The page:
'The F**k-It List': Film Review

Awesomeness Films/Jessica Perez
Remarkably tone-deaf and cynical for all the wrong reasons.
7/1/2020

Eli Brown stars as a valedictorian-turned-viral-sensation in this teen-targeted Netflix comedy.

There's a single moment that rings true in Netflix's The F**k-It List, a teen movie that's somehow painfully schematic and yet not generic enough to be passable. After it's announced at school that the valedictorian protagonist, Brett (Eli Brown, Pretty Little Liars: The Perfectionists), has gotten into seven of the eight Ivies that he applied to, a random classmate calls him "the most boring kid in America." The rest of the movie finds Brett challenging that assessment, but the more he tries, the more it's proved correct.

"I blew high school," Brett concludes, because he set goals for himself, achieved them and is now positioned for a wide-open future limited only by the limits of his ambition and imagination. The Booksmart girls came to a similar conclusion after realizing they could've squeezed in a few dates and parties into their Type A study schedule. But they also saw college as part of a lifelong journey. The F**k-It List says "fuck it" to college because the film can't conceive of higher education as anything beyond fulfilling parental hopes. Intellectual curiosity — or the possibility of finding one's self through new ideas — simply doesn't exist in this universe.

Brett, his closeted friend Clint (Marcus Scribner) and his aspiring-model love interest Kayla (Madison Iseman) are graduating seniors, but the F**k-It List feels more like a midlife-crisis movie set unconvincingly at a high school, complete with a drone shot of a convertible ride on a winding beach road straight out of a car commercial. After Brett (implausibly) takes the fall for an (unlikely) prank that (ridiculously) blows up a school building, he's expelled — and all his college acceptances are withdrawn.

But he somehow keeps his waitlist position at Harvard, and much of the movie is dedicated to his parents' (Jerry O'Connell and Natalie Zea) efforts to get him admitted into their dream school for Brett instead of, I dunno, finding another institution that'll take in their accidental Ted Kaczynski and give him a high-school diploma. I am sorry to report that Zea's undisputed MILF-dom plays an outsized role in these efforts.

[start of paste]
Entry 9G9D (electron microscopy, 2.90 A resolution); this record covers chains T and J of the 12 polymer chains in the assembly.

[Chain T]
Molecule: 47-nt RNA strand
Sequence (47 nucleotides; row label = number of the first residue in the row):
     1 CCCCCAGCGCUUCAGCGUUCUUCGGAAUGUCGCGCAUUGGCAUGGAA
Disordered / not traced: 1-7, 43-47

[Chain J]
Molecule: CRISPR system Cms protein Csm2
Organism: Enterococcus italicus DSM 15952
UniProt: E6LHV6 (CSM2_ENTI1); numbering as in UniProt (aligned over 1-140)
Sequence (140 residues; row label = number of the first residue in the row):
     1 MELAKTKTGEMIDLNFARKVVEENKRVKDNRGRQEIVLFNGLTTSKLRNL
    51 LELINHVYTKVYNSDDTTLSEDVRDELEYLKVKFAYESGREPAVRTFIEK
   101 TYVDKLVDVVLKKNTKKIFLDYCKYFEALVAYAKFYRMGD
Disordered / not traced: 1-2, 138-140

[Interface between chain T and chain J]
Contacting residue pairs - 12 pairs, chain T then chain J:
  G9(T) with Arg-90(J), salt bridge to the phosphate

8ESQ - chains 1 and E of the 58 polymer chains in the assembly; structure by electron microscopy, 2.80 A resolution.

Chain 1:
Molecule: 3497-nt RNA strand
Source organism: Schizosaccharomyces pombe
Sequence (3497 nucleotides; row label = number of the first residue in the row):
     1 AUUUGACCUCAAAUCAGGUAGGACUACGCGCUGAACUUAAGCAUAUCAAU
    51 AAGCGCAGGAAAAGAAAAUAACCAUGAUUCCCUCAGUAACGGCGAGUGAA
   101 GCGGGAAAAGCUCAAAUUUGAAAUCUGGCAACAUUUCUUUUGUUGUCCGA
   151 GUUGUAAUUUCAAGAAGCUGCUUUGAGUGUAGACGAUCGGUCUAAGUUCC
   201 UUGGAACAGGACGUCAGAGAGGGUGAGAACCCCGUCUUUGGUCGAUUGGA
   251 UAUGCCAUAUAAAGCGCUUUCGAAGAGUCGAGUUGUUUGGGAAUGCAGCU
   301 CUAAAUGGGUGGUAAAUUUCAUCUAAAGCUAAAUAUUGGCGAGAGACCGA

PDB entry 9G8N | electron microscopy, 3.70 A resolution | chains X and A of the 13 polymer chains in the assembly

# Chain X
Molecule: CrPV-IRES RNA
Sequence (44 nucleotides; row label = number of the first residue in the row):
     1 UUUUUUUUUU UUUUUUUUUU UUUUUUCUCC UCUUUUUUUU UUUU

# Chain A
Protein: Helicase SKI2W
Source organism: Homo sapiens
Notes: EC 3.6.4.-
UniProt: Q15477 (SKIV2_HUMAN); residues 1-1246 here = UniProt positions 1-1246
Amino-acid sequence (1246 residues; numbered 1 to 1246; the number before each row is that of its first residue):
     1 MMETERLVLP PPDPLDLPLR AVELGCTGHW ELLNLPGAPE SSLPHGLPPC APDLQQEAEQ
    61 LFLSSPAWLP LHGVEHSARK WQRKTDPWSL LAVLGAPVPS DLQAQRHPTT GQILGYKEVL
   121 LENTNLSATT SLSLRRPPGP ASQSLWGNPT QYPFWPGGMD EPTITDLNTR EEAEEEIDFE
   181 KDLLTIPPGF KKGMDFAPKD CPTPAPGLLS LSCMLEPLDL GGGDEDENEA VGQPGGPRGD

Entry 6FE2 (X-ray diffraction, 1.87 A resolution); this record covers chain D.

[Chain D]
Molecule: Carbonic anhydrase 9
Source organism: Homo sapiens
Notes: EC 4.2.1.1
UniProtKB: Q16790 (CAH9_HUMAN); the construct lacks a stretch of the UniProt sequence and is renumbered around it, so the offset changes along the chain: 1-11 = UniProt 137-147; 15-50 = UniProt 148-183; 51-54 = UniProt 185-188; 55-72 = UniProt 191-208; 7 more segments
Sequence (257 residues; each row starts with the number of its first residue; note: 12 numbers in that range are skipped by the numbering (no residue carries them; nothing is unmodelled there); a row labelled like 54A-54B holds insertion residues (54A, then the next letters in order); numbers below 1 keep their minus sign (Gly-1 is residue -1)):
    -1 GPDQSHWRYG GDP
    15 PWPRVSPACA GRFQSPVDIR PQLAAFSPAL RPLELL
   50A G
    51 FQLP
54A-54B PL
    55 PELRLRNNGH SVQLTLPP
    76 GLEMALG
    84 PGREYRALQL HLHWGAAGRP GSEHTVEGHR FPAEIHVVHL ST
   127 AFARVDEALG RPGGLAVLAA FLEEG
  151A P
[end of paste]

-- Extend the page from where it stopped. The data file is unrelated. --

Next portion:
But the real raison d'être of this bungle from Awesomeness Films, the Gen Z-targeted studio from originally YouTube-centric AwesomenessTV, is to show Brett becoming a viral star and potential influencer. Brett presumably worked hard for his straight As, and his wealthy parents paid for tutors, classes and extracurricular activities so that he could have a shot at the Ivy League. But when he complains on Instagram that there's still a whole lot that he hasn't gotten to do by age 18 — perish the thought — his effortless, authentic whining makes him a hashtag phenomenon. (If only other wannabe influencers had tried…complaining about the banalities of their life on the internet.)

What follows is Brett trying to "follow his bliss" and "be himself," except that all we really learn about him is that he hates the clarinet (take that, jazz band!) and that he's very good at spending his parents' money with zero consequences or self-awareness. How wonderful that property damage and some off-the-cuff social-media grumbling ultimately lead this rich white kid to have even more advantages than he did at the beginning of the movie, when his most pressing decision was choosing one of seven Ivies to attend. #Relatable #JustLikeMe 

A wan presence, Brown can't make his character's bratty ennui compelling, and his proven co-stars — O'Connell, Scribner and Zea — don't get enough material to do much with their thin-bordering-on-skeletal roles. Zea seems particularly cheated: She gets a maternal monologue a la Jennifer Garner in Love, Simon, but the speech eventually ends up making minimal sense in the context of the scene, let alone contributing much to the movie. First-time director Michael Duggan adds little visual interest, and his script, with Dan McDermott, might as well be the page after page of the "How do you do, fellow kids?" meme.

The pandemic and its necessary compromises have added renewed urgency to the question of what college is supposed to provide students, especially as tuition and other fees continue skyrocketing ad absurdum. Which is another way of saying that The F**k-It List could've been something other than a story about how the easiest, most undemanding thing that a young person can do is the right thing to do. I'm not sure who this remarkably tone-deaf, cynical-for-the-wrong-reasons film is supposed to be for, other than maybe college-hating gajillionaire Peter Thiel. As the kids used to say, thanks, I hate it.

Production company: Awesomeness Films

Distributor: Netflix

Cast: Eli Brown, Madison Iseman, Marcus Scribner, Amanda Grace Benitez, Andrew Bachelor, Karan Brar, Jerry O’Connell, Natalie Zea, Peter Facinelli, Camryn Maneheim

Director: Michael Duggan

Producers: Michael Duggan, Dan McDermott, Matthew Signer

Executive producers: Brett Bouttier, Don Dunn, Jordan Levin, Scott Levine, Gabby Revilla Lugo

Director of photography: Christopher Hamilton

Production designer: Stephanie Hamilton    

Costume designer: Danielle Launzel    

Editor: Bruce Green

Casting: Cathy Sandrich Gelfond, Beth Lipari

Not rated, 103 minutes

Premieres Wednesday, Jul. 1, on Netflix